Mold has been linked to the development of asthma in some children, as well as upper respiratory tract symptoms, nasal stuffiness, throat irritation, coughing or wheezing, eye irritation, and in some cases, skin irritation, according to the Centers for Disease Control and Prevention (CDC). The CDC warns that mold must be removed as soon as possible from homes as it may cause health risks. Patients who have suffered from exposure to mold have said they suffer from anxiety, depression and confusion.
The Driver and Mantz Families Suffer From Their Military Homes
Both women also said they suffered from serious health issues stemming from the conditions in their former homes. Mantz suffered from liver issues and Farmer’s Lung, and Driver said her family of seven children suffered from continuous viruses the entire time they lived in their military home.
Driver’s family moved into their Oklahoma military home in June 2017. In August 2018, they moved for a month to a Tinker Air Face Base “Patriot home” — a vacant home on base that the military uses to house families while their home is being remediated, according to Driver.
But Driver said this home was also full of mold, and her family became even sicker. From here, the Driver family moved to a hotel for two months where the military paid for their rooms one night at a time.
“So each morning it was a battle with them and we never knew where we were going to be the next night until they finally paid for weeks at a time while they remediate,” Driver said. “We caught them doing multiple air tests but we were finally given a clearance test where Stachybotrys was found in a bedroom.”
One night while the family was living in the hotel in November 2018, Driver drove behind a military maintenance building and found her family’s belongings stuffed in a garbage bin, she said.
Driver said the housing company Balfour Beatty put out the painted sign in the photo that says “do not use.” She does not know whether Balfour Beatty intended to throw out their belongings or stow them.
“It was heartbreaking to look in it and see the tooth fairy pillows my late grandmother had made for my kids and their little shoes and everything we had accumulated over our lifetime,” she said. “It was so sad.”
The family declined to take their military base home back in November 2018.
In regular housing situations, families can reach out to their landlords to remove mold or fix housing issues. But military families often cannot do this because their landlord is often their husband’s boss, Mantz said. Their boss may not have the tools to help them or get irritated and will not wish to be involved. Some bosses tell their husbands that wives need to take posts off Facebook about their houses.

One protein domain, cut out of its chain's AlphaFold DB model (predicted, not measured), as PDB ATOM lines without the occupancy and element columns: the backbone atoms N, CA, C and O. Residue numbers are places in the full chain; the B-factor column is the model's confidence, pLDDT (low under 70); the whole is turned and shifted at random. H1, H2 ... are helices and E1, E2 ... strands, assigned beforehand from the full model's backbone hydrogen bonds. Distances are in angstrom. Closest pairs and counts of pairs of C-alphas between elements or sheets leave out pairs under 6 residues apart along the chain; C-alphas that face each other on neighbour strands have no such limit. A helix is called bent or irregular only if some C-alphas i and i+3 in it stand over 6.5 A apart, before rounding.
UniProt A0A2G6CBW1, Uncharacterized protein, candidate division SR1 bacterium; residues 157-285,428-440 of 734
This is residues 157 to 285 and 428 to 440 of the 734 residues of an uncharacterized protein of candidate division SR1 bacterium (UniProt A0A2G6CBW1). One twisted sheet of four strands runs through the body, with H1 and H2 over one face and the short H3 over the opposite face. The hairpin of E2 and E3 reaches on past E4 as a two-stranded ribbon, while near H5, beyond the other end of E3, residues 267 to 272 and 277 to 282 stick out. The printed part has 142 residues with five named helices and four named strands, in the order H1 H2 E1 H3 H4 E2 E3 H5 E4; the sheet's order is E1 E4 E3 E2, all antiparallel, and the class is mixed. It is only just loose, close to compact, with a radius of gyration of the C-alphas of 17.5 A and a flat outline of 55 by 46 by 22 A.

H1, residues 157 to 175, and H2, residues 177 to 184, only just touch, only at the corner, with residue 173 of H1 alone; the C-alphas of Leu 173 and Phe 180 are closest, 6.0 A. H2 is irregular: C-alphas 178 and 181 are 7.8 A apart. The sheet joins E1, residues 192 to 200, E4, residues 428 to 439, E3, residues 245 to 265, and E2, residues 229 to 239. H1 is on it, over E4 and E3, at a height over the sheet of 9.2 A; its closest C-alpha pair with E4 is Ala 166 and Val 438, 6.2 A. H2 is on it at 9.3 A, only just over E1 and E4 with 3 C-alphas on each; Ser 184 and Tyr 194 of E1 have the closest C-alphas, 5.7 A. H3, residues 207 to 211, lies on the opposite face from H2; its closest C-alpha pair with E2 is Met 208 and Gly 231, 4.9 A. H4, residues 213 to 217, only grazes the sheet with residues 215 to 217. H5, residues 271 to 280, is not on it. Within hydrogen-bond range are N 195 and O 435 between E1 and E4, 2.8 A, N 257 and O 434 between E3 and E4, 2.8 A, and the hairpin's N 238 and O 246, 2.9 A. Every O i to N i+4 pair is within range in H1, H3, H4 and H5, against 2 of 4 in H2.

“It is also a federal land issue,” Mantz added. “So in most cases state and local laws don’t apply. You can’t call the health department to come in — they won’t even touch it because we’re on federal land.”
Maintenance workers are incentivized with pay and bonuses from taxpayer money to close work orders in a timely fashion, Driver and Mantz said, adding that the maintenance workers will close out work orders without actually fixing the problems in order to get paid more.
“Our air conditioner went out in June and they came out looked at it, closed the work order, but didn’t fix it. We went without air conditioning for about two weeks in July in Oklahoma in 110-degree weather with little bitty kids,” Driver said. “And this happens all over.”
On one occasion, a maintenance worker came to Driver’s Oklahoma military base home in 2018 to fix a leak in their home. Driver said she had already noticed dark spots on the walls coming through their maintenance closet, which the family could not access, and the wall of this closet adjoined the room in which their 4-year-old twins played all day.
Driver said her twins had been complaining of having horrible headaches and being dizzy.
“I was terrified that they had a brain tumor,” she said. “I mean, I couldn’t imagine what was wrong with them.”
Driver’s husband followed the maintenance worker to look into the maintenance closet and overheard the worker “freaking out” on the phone with the housing office, saying that the closets should have been redone months ago.
When her husband attempted to look into the closet, the worker reportedly told him, “Oh, I can’t let you come in here. You’re not allowed to see in this room.” But Driver said her husband pushed through and saw that the maintenance closet was covered, floor to ceiling, in black mold.
“You could see where they had been spraying it with bleach and scrubbing it,” Driver said. “And they admitted that they’d been doing that for six months.”